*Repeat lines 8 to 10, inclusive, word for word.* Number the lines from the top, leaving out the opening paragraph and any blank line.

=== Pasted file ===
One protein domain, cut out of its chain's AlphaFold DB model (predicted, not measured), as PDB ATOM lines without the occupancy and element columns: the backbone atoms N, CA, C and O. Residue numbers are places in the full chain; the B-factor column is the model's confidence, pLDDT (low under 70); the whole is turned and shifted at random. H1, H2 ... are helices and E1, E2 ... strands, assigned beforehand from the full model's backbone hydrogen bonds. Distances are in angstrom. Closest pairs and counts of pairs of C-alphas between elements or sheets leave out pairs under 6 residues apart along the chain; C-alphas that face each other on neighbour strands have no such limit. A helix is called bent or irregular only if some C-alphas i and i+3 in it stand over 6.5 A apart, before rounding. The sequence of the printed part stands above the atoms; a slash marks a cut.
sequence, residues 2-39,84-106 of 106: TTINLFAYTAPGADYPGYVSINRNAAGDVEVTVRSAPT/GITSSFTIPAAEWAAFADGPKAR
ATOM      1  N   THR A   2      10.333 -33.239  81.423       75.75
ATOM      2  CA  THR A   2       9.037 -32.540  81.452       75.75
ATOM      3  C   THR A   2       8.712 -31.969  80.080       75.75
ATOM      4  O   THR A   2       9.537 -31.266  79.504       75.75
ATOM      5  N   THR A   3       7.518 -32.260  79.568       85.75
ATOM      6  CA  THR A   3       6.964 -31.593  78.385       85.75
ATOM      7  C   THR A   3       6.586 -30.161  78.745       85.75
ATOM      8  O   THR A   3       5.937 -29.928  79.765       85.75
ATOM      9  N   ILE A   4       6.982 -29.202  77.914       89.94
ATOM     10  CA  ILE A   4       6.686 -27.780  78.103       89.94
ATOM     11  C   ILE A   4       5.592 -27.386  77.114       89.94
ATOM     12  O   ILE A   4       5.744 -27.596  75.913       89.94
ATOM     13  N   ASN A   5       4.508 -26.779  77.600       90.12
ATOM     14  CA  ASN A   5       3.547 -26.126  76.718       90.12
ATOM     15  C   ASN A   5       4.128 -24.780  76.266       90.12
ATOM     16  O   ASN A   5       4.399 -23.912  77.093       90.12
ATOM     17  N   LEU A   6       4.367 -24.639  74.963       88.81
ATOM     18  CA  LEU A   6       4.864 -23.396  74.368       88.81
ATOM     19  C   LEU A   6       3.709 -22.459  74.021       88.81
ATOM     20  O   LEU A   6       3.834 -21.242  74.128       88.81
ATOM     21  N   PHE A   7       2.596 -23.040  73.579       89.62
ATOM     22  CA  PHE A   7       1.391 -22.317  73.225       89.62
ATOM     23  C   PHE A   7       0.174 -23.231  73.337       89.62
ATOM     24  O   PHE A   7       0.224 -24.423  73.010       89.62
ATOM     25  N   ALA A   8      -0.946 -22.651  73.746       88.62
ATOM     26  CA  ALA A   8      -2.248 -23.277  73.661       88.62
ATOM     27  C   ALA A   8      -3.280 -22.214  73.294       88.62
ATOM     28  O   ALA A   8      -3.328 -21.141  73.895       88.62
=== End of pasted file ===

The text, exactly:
ATOM      7  C   THR A   3       6.586 -30.161  78.745       85.75
ATOM      8  O   THR A   3       5.937 -29.928  79.765       85.75
ATOM      9  N   ILE A   4       6.982 -29.202  77.914       89.94